The Barrington town government has shown a surprising willingness to ignore its own rules. The latest example was articulated by Town Manager Phil Hervey, when he told the Barrington Town Council and …
The Barrington town government has shown a surprising willingness to ignore its own rules. The latest example was articulated by Town Manager Phil Hervey, when he told the Barrington Town Council and public audience that the town is exempt from its own zoning codes.
At the time, he was explaining how the town was able to install two controversial signs at opposite ends of County Road that have been widely criticized and the butt of countless jokes. The tall, tower-like signs were installed without the typical review and permitting process that any other homeowner, business or developer would face.
Legally, the town has the right to operate independently of its own ordinances. That does not mean it should. Public review of those signs certainly would have triggered sharp scrutiny, valuable perspectives and a different outcome.
The culture of doing what it wants, because it can, goes back several years. It occurred when the volunteer group organizing a film festival sought permission to sell alcohol on public property. Normally that is not permitted — one cannot sell or consume booze at the beach or at a youth soccer game — but the town council and a previous town manager used an obscure and unrelated precedent to grant permission. It did the same when a for-profit business was organizing a series of summer festivals at Police Cove Park.
The government followed the same pattern when it twice redirected monies from restricted funds to other uses. Revenue from a cellular tower lease was supposed to be restricted to recreation and sports fields; the town eventually moved the money elsewhere. Another account that was initially restricted to athletic fields was also redirected to a wider array of recreation projects, like walking trails and fitness facilities.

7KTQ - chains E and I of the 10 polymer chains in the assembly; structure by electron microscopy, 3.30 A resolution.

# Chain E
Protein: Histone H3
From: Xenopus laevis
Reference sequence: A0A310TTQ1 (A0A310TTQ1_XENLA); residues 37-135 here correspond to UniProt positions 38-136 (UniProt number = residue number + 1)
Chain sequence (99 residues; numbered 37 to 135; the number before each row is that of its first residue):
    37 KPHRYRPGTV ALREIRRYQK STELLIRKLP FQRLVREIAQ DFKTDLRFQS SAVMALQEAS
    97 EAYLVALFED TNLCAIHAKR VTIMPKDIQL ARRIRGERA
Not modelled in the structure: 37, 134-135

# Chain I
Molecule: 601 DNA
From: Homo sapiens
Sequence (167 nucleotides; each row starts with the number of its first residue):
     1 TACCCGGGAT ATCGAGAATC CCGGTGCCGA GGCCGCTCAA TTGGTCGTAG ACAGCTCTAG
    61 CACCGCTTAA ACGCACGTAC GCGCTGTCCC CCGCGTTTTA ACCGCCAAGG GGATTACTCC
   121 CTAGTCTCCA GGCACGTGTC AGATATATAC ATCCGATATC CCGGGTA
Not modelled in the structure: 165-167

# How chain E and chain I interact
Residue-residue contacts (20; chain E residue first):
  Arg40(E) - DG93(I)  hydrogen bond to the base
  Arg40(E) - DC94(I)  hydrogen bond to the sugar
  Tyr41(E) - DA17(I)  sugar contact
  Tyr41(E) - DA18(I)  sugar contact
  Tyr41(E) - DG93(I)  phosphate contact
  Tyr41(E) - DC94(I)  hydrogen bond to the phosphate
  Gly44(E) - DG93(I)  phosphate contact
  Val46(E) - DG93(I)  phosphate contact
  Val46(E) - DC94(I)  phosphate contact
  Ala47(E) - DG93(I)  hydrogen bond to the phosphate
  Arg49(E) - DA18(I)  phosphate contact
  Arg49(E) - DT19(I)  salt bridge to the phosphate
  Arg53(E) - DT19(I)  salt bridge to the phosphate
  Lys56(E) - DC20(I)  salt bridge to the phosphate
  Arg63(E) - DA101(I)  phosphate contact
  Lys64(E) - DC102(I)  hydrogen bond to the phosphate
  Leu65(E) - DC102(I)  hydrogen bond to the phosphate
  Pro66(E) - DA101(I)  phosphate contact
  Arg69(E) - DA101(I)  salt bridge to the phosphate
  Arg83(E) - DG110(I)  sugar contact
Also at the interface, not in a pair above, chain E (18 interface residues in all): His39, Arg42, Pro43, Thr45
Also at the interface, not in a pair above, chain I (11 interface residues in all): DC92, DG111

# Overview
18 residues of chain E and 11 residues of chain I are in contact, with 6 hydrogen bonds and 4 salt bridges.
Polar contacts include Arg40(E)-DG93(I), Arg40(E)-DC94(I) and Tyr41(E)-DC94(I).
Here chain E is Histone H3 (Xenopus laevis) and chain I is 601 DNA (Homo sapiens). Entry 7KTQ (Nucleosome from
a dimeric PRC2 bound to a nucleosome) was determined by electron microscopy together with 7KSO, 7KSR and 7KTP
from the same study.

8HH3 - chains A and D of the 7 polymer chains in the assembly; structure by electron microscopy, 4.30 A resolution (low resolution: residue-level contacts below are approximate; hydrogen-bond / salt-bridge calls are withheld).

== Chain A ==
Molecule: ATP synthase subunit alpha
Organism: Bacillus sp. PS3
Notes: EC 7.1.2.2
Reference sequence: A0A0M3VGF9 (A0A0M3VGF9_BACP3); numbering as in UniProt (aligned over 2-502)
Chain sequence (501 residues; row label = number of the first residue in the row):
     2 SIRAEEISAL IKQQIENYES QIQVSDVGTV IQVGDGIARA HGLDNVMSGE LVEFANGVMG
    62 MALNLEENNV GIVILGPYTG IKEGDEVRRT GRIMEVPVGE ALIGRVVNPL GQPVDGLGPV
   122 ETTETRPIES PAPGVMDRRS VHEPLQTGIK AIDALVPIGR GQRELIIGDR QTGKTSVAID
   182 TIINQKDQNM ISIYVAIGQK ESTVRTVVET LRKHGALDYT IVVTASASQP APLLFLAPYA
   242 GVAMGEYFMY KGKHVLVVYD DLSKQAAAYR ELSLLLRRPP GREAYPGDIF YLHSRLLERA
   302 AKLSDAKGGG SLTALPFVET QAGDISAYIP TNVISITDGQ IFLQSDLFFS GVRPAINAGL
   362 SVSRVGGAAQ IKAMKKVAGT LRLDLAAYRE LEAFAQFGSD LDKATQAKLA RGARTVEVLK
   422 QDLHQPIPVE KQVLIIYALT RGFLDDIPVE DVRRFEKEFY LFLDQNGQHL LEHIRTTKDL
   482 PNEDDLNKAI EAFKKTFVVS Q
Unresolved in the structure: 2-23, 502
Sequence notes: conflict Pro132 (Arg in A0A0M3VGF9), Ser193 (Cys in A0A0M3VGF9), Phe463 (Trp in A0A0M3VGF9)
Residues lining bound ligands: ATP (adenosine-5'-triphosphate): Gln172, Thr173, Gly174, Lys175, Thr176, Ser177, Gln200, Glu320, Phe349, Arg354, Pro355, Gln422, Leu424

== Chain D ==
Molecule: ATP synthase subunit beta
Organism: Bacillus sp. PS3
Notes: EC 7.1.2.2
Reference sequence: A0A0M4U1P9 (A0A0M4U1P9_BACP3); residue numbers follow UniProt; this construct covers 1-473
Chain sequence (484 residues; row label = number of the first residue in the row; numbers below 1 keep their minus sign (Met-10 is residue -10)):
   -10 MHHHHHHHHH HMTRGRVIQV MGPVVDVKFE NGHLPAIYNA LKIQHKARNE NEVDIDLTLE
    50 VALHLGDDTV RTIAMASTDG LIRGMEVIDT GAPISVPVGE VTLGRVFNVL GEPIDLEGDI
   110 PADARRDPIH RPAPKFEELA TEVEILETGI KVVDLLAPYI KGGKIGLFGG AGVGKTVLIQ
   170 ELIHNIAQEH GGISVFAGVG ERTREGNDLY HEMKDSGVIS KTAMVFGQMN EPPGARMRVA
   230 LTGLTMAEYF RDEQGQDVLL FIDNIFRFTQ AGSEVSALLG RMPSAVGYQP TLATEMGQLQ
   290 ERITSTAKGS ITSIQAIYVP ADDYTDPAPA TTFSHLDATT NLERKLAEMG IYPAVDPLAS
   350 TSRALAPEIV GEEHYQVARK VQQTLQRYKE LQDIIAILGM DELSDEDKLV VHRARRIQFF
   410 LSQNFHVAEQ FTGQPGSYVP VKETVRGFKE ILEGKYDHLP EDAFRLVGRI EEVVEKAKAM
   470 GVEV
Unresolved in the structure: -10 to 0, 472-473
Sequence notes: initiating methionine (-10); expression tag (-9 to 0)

The town government acted independently of rules and procedures when, lacking any written policies, its top leaders chose which symbols should or should not fly on its flagpoles. The backlash then distracted and entangled the government in more than a year of squabbling until the council finally approved a policy for the management of flags.
The previous town manager had a habit of issuing pandemic mandates and Covid protocols that stretched beyond the reach of his authority or the recommended guidance of state and federal authorities. The current manager had not followed the same pattern until recently, when he announced that the town has the purview to do whatever it wants when erecting signs on town property.
The most egregious example of this “we don’t answer to you” mentality would be development of the former Carmelite Monastery property on Watson Avenue into a dense housing complex. In their well-intentioned pursuit of affordable housing in this very expensive community, some town leaders are willing to trample Barrington’s own zoning codes to cram housing units into a wonderful neighborhood of single-family homes. The will of the public and the zoning codes of the town need not apply.
On paper, Barrington has a fantastic system of government, built on decades of smart leadership, sensible charters and thoughtful precedents. Perhaps a little less hubris and a lot more process would lead to better outcomes for the full community of Barrington.